Business Brief

To buttress its $500-million capital campaign—and to foster the ethos of more complete disclosure by corporations and other institutions—Harvard Business School (HBS) has published an annual financial report. The document sets a precedent for Harvard's academic units and reveals in detail what had long been assumed: that HBS is attuned to the wider marketplace to a degree unique among the University's schools. Thus, it flourished during the robust economy that gathered momentum in the late 1990s, and has since had to adjust its expectations considerably. In that sense, HBS is a useful case study of the financial pressures facing Harvard overall.

For the fiscal year ended June 30, 2002, HBS received revenues of $286 million. Those funds came principally from its publishing operation ($92 million); executive education ($64 million); tuition and fees charged for the M.B.A. program, the core educational enterprise ($58 million); and distributions from the school's $1.34-billion endowment ($50 million). Compared to other schools, the external operations—publishing and executive education—loom unusually large. Moreover, HBS funds its professors' research through those vehicles, rather than by sponsored research (which underpins the medical and scientific faculties' work).

But that funding structure can be less stable than tuition and research grants. In fact, the report reveals, HBS rode a great wave from the fiscal years 1998 through 2001, as revenues swelled 30 percent (from $215 million to $280 million), and expenses climbed even more sharply, up 38 percent (from $195 million to $270 million). Robust growth in publishing and executive-education sales (along with the University-wide increase in endowment payouts) propelled 39 percent growth in nonfaculty staff positions during those years—led by technology spending—and a quarter-million-square-foot expansion of campus facilities (21 percent).

The salad days ended abruptly during fiscal year 2002, as recession, September 11, and travel restrictions reduced executive-education enrollment and revenue sharply, and publishing sales softened; together, the two operations yielded $18 million less than anticipated for the year. In response, HBS administrators pared the expense budget by $20 million, principally by reducing staff in the economically sensitive operations.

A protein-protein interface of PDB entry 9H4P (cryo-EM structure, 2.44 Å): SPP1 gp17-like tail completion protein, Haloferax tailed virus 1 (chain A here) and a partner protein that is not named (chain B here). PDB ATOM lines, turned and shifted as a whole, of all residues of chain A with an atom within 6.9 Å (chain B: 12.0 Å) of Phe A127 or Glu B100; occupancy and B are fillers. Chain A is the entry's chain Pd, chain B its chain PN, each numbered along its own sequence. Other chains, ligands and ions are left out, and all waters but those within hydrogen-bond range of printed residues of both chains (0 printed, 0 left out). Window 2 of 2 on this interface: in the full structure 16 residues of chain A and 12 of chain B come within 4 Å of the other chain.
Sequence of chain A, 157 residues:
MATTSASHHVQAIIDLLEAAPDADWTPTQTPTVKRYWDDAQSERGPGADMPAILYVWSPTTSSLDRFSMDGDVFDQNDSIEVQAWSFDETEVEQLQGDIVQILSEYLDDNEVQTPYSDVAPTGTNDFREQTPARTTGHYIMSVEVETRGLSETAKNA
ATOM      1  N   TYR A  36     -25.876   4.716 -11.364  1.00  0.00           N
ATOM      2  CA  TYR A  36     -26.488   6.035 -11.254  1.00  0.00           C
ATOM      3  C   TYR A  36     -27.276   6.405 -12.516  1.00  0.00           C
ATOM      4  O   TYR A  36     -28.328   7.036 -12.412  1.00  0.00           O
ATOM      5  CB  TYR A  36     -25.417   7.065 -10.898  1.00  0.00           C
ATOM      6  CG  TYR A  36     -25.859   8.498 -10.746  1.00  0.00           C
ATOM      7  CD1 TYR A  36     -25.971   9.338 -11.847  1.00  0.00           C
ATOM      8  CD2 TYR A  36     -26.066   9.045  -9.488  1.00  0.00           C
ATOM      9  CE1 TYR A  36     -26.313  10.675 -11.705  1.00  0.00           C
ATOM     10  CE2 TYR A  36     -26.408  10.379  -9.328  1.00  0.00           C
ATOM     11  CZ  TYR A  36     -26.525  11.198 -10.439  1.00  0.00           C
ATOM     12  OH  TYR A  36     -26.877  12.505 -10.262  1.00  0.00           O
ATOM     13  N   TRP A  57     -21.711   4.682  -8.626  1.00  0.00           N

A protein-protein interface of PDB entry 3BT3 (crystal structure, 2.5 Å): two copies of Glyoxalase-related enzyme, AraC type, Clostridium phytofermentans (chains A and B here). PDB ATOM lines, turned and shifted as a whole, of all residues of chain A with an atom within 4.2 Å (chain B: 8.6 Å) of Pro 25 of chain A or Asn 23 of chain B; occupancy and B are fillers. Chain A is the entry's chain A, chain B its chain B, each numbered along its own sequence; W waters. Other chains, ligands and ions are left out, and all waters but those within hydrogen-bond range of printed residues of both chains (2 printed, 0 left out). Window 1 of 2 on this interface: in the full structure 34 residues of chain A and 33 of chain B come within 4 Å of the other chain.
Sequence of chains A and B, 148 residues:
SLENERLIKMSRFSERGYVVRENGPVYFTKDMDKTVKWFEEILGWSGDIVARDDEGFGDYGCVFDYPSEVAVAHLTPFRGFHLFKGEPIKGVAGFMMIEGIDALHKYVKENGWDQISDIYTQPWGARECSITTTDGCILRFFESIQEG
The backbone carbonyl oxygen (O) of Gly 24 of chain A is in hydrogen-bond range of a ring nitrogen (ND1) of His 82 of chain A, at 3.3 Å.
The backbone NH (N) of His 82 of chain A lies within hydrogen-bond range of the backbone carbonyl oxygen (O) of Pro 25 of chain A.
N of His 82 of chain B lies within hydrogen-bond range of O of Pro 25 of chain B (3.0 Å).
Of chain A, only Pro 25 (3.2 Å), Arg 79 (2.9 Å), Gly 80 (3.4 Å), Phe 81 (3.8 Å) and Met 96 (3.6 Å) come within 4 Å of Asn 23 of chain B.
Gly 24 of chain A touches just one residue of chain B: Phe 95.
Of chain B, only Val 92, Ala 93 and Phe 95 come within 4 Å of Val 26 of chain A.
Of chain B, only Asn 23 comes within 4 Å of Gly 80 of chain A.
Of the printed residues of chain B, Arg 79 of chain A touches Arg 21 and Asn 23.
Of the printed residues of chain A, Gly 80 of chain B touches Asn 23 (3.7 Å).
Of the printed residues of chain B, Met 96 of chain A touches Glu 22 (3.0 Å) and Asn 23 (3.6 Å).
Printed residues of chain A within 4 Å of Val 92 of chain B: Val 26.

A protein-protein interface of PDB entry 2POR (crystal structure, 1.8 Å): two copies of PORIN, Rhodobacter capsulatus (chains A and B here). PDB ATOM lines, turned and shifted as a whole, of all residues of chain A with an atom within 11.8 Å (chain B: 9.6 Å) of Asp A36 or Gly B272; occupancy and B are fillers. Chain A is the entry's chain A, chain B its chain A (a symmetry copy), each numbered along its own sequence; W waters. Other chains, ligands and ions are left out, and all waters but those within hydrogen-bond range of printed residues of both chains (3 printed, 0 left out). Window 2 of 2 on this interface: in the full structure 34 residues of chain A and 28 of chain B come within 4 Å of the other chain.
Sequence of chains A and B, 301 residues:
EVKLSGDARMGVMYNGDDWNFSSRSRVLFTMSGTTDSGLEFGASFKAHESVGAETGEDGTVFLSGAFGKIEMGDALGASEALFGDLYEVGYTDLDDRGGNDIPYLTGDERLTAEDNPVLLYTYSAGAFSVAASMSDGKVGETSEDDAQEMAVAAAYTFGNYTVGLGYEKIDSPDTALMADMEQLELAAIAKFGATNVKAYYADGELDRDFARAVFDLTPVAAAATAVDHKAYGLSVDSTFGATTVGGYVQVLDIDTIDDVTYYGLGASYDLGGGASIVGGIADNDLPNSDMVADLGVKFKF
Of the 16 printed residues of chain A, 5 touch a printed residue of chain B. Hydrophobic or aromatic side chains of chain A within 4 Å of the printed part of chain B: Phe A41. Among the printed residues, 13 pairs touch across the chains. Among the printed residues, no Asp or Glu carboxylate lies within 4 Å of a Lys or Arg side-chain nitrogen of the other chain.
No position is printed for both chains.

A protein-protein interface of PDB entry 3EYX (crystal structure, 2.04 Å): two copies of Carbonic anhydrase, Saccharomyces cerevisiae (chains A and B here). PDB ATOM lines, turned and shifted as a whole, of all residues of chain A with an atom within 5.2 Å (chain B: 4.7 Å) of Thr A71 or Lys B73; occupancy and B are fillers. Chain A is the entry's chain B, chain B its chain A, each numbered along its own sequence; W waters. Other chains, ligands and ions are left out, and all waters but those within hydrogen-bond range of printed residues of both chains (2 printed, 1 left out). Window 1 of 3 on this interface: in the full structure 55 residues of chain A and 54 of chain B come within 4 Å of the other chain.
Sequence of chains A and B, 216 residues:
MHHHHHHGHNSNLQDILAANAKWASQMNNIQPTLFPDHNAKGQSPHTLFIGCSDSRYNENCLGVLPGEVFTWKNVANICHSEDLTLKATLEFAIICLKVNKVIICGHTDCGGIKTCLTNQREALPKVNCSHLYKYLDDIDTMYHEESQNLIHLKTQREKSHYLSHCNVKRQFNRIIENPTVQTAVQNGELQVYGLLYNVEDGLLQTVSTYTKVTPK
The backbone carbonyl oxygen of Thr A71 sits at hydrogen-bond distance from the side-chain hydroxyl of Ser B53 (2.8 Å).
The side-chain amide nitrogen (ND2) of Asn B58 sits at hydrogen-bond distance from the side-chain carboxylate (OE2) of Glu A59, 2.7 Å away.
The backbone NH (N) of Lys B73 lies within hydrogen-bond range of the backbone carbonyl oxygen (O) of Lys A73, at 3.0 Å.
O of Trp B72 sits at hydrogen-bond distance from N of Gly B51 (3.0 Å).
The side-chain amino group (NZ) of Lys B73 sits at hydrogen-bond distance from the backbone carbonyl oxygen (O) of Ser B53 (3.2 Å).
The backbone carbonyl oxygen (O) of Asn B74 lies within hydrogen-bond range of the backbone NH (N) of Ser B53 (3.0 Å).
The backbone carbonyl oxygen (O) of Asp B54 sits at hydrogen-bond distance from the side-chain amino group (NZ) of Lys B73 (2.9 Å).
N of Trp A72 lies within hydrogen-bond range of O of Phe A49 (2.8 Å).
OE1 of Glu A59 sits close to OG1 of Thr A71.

Results for fiscal year 2003 will be published later this autumn. According to Donella M. Rapier, the school's associate dean for external relations and chief financial officer, publishing and executive-education revenues grew "only slightly," trailing expectations. Total revenues for current operations improved just modestly, and so expenses are being restrained through level staffing, stretching out maintenance, and deferring one-time technology investments and other discretionary projects. (Although the capital campaign forged ahead, yielding gifts and pledges of $360 million by June 30, most of those funds are for endowment or long-term use.)

Yearly fluctuations and economic conditions aside, HBS—like other Harvard schools—faces rising costs from continued growth in its faculty ranks, further spending on research and technology, and the renovation and expansion of its buildings. Given essentially level endowment distributions, it will likely rely on higher tuition fees and the success of its fundraising—plus reserves accumulated during the earlier flush years, and debt financing for capital projects—to sustain its near-term academic objectives. In these respects, HBS's recent roller-coaster experience anticipates the financial realities and expense disciplines now radiating throughout Harvard.


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